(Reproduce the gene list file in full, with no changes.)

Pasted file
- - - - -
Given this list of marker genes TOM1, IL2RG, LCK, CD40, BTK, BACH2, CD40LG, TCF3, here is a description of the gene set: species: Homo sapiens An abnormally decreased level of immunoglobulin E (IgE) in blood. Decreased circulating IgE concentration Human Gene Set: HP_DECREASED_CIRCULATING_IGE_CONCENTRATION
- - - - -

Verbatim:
Given this list of marker genes TOM1, IL2RG, LCK, CD40, BTK, BACH2, CD40LG, TCF3, here is a description of the gene set: species: Homo sapiens An abnormally decreased level of immunoglobulin E (IgE) in blood. Decreased circulating IgE concentration Human Gene Set: HP_DECREASED_CIRCULATING_IGE_CONCENTRATION